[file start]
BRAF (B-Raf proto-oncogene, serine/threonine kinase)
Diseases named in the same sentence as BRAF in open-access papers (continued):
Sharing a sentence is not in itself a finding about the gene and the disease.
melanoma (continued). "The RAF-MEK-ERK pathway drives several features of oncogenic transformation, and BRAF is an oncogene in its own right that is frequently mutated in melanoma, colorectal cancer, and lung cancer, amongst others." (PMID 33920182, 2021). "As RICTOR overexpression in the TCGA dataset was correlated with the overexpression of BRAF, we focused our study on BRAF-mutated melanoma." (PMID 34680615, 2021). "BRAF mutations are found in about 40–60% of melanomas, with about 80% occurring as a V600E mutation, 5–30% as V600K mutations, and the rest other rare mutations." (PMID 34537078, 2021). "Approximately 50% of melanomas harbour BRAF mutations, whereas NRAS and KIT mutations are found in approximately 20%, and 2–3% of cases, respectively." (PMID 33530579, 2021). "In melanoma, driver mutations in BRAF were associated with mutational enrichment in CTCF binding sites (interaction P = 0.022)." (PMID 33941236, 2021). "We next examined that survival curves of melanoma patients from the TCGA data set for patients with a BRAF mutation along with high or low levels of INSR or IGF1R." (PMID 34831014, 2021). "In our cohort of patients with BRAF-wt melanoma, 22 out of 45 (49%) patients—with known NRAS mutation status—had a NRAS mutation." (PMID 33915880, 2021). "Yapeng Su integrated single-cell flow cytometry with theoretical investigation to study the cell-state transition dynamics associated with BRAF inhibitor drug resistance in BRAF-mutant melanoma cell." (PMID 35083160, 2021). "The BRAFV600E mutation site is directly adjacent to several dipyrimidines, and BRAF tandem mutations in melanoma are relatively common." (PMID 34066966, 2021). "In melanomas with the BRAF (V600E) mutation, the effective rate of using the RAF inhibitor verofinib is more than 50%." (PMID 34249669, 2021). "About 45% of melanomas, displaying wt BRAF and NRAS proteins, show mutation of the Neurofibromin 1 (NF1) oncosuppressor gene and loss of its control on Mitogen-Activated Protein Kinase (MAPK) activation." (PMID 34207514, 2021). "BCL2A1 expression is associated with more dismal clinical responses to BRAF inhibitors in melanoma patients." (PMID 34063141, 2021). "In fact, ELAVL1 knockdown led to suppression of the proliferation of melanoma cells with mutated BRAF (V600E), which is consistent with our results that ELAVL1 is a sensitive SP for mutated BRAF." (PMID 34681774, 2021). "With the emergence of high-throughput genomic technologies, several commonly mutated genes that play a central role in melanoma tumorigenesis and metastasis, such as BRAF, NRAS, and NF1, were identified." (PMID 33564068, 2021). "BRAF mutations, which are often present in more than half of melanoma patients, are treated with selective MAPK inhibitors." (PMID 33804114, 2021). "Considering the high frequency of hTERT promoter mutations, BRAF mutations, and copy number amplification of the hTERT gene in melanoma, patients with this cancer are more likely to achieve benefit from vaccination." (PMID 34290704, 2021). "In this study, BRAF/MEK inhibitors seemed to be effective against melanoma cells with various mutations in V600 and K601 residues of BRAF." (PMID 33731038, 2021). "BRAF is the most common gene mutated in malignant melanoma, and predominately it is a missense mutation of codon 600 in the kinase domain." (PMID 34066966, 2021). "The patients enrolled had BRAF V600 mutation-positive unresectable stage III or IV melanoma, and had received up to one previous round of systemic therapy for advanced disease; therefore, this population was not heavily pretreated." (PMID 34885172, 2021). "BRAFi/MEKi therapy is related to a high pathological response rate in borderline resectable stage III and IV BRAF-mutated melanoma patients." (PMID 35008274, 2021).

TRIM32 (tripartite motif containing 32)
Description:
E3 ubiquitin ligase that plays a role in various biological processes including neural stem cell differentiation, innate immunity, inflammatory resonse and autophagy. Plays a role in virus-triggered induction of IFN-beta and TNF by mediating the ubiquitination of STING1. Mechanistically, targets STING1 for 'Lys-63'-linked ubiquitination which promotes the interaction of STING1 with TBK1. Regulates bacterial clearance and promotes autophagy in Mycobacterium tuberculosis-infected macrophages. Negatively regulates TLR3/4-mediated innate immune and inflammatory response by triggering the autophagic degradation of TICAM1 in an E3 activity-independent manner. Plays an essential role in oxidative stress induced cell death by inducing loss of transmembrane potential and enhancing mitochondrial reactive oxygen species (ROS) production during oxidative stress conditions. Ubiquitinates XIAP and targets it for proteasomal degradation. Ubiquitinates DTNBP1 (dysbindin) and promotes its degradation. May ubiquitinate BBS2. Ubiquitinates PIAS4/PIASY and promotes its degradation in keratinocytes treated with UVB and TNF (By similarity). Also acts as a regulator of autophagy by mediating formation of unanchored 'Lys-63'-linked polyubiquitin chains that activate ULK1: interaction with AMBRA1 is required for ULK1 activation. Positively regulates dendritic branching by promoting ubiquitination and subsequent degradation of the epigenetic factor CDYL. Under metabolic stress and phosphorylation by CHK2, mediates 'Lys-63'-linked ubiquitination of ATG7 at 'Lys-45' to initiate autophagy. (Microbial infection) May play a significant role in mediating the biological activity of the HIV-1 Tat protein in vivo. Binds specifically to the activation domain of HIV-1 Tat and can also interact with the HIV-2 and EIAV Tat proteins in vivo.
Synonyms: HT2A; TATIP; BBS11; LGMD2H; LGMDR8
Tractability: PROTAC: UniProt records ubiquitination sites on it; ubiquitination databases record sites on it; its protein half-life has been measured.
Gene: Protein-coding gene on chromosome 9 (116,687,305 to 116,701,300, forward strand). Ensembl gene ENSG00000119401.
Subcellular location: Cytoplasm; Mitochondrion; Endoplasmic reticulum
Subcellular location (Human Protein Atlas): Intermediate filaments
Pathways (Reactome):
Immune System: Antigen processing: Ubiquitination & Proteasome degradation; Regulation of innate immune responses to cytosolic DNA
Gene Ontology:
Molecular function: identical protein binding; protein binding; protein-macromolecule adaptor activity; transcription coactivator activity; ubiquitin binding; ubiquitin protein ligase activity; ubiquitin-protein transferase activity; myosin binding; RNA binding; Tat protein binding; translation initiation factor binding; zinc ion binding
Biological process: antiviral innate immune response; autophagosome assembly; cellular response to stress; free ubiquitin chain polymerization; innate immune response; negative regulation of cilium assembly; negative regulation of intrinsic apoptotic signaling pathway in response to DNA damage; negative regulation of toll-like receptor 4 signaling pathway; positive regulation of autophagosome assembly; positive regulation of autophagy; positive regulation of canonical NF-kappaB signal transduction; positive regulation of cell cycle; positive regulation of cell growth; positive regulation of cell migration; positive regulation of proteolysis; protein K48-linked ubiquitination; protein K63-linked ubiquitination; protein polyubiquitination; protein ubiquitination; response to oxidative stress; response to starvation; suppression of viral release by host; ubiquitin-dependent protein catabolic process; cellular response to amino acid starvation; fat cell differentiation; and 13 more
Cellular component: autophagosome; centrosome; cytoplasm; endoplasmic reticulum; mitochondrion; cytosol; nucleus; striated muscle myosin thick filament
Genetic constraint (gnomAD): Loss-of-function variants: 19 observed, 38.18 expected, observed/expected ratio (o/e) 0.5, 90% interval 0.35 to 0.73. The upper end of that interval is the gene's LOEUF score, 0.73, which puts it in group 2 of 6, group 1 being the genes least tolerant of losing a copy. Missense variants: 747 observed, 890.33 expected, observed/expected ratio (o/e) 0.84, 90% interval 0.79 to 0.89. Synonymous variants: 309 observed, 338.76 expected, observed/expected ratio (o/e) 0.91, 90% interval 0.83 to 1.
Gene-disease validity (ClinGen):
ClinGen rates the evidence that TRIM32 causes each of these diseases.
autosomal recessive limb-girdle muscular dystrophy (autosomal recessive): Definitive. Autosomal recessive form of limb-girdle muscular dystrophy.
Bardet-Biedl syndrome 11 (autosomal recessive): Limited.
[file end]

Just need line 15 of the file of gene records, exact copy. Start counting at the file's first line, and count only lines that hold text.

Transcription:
Gene Ontology: